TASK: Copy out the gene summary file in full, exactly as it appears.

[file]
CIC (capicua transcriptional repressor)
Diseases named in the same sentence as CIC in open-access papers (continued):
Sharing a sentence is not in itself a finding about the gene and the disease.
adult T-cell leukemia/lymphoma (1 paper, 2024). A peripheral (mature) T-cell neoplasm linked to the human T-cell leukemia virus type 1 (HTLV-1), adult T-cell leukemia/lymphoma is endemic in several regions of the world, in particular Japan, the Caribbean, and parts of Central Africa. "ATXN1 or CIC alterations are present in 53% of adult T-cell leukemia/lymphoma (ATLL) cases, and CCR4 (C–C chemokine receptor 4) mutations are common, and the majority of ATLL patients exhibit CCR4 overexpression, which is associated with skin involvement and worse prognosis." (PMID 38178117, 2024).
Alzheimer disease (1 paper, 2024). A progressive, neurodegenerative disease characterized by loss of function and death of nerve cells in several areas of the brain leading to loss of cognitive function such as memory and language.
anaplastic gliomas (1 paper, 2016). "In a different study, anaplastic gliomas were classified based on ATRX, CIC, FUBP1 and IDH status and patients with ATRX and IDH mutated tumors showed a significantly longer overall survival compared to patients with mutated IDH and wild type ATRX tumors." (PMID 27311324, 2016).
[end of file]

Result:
CIC (capicua transcriptional repressor)
Diseases named in the same sentence as CIC in open-access papers (continued):
Sharing a sentence is not in itself a finding about the gene and the disease.
adult T-cell leukemia/lymphoma (1 paper, 2024). A peripheral (mature) T-cell neoplasm linked to the human T-cell leukemia virus type 1 (HTLV-1), adult T-cell leukemia/lymphoma is endemic in several regions of the world, in particular Japan, the Caribbean, and parts of Central Africa. "ATXN1 or CIC alterations are present in 53% of adult T-cell leukemia/lymphoma (ATLL) cases, and CCR4 (C–C chemokine receptor 4) mutations are common, and the majority of ATLL patients exhibit CCR4 overexpression, which is associated with skin involvement and worse prognosis." (PMID 38178117, 2024).
Alzheimer disease (1 paper, 2024). A progressive, neurodegenerative disease characterized by loss of function and death of nerve cells in several areas of the brain leading to loss of cognitive function such as memory and language.
anaplastic gliomas (1 paper, 2016). "In a different study, anaplastic gliomas were classified based on ATRX, CIC, FUBP1 and IDH status and patients with ATRX and IDH mutated tumors showed a significantly longer overall survival compared to patients with mutated IDH and wild type ATRX tumors." (PMID 27311324, 2016).